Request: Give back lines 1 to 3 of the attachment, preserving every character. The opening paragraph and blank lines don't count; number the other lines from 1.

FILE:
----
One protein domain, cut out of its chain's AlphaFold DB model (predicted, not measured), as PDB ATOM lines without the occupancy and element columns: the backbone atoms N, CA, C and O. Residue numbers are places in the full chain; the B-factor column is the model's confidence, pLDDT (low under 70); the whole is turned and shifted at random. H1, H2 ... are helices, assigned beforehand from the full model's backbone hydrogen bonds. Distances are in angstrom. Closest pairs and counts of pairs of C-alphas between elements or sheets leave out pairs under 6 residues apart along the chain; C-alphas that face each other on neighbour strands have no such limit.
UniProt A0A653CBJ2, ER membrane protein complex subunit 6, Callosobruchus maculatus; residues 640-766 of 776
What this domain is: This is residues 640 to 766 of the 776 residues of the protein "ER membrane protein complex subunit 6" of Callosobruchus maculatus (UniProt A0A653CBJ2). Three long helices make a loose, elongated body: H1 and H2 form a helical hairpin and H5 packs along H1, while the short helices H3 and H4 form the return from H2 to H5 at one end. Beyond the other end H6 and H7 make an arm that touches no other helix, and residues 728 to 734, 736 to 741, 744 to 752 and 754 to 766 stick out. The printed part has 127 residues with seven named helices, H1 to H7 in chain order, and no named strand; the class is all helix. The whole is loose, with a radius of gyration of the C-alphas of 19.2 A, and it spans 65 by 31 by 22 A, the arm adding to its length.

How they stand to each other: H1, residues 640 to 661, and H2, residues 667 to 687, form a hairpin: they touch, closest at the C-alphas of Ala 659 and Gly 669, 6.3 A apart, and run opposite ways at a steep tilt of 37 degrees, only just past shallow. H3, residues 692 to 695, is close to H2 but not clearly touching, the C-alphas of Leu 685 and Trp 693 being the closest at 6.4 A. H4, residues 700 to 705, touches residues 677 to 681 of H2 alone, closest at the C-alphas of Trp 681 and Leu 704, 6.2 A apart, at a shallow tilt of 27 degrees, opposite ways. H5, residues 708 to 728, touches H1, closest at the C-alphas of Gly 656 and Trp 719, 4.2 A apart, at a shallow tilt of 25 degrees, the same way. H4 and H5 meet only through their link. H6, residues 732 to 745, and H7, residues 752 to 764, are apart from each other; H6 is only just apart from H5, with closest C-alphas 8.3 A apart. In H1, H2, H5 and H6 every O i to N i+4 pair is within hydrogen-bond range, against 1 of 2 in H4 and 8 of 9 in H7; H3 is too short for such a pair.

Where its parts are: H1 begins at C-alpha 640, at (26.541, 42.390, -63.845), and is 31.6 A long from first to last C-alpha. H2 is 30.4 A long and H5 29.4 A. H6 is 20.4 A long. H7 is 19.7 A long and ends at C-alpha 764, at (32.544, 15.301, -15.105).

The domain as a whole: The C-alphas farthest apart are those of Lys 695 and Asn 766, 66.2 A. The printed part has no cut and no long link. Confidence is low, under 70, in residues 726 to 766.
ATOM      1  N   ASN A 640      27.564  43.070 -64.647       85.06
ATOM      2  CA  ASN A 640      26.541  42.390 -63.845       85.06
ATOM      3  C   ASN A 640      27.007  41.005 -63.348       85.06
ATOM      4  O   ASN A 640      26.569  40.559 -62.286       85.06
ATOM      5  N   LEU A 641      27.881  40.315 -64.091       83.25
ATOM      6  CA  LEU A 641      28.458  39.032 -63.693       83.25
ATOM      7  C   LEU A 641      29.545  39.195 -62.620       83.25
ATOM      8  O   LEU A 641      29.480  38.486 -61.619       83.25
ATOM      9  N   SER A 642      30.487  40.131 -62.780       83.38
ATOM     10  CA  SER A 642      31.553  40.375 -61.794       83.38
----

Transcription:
UniProt A0A653CBJ2, ER membrane protein complex subunit 6, Callosobruchus maculatus; residues 640-766 of 776
What this domain is: This is residues 640 to 766 of the 776 residues of the protein "ER membrane protein complex subunit 6" of Callosobruchus maculatus (UniProt A0A653CBJ2). Three long helices make a loose, elongated body: H1 and H2 form a helical hairpin and H5 packs along H1, while the short helices H3 and H4 form the return from H2 to H5 at one end. Beyond the other end H6 and H7 make an arm that touches no other helix, and residues 728 to 734, 736 to 741, 744 to 752 and 754 to 766 stick out. The printed part has 127 residues with seven named helices, H1 to H7 in chain order, and no named strand; the class is all helix. The whole is loose, with a radius of gyration of the C-alphas of 19.2 A, and it spans 65 by 31 by 22 A, the arm adding to its length.

How they stand to each other: H1, residues 640 to 661, and H2, residues 667 to 687, form a hairpin: they touch, closest at the C-alphas of Ala 659 and Gly 669, 6.3 A apart, and run opposite ways at a steep tilt of 37 degrees, only just past shallow. H3, residues 692 to 695, is close to H2 but not clearly touching, the C-alphas of Leu 685 and Trp 693 being the closest at 6.4 A. H4, residues 700 to 705, touches residues 677 to 681 of H2 alone, closest at the C-alphas of Trp 681 and Leu 704, 6.2 A apart, at a shallow tilt of 27 degrees, opposite ways. H5, residues 708 to 728, touches H1, closest at the C-alphas of Gly 656 and Trp 719, 4.2 A apart, at a shallow tilt of 25 degrees, the same way. H4 and H5 meet only through their link. H6, residues 732 to 745, and H7, residues 752 to 764, are apart from each other; H6 is only just apart from H5, with closest C-alphas 8.3 A apart. In H1, H2, H5 and H6 every O i to N i+4 pair is within hydrogen-bond range, against 1 of 2 in H4 and 8 of 9 in H7; H3 is too short for such a pair.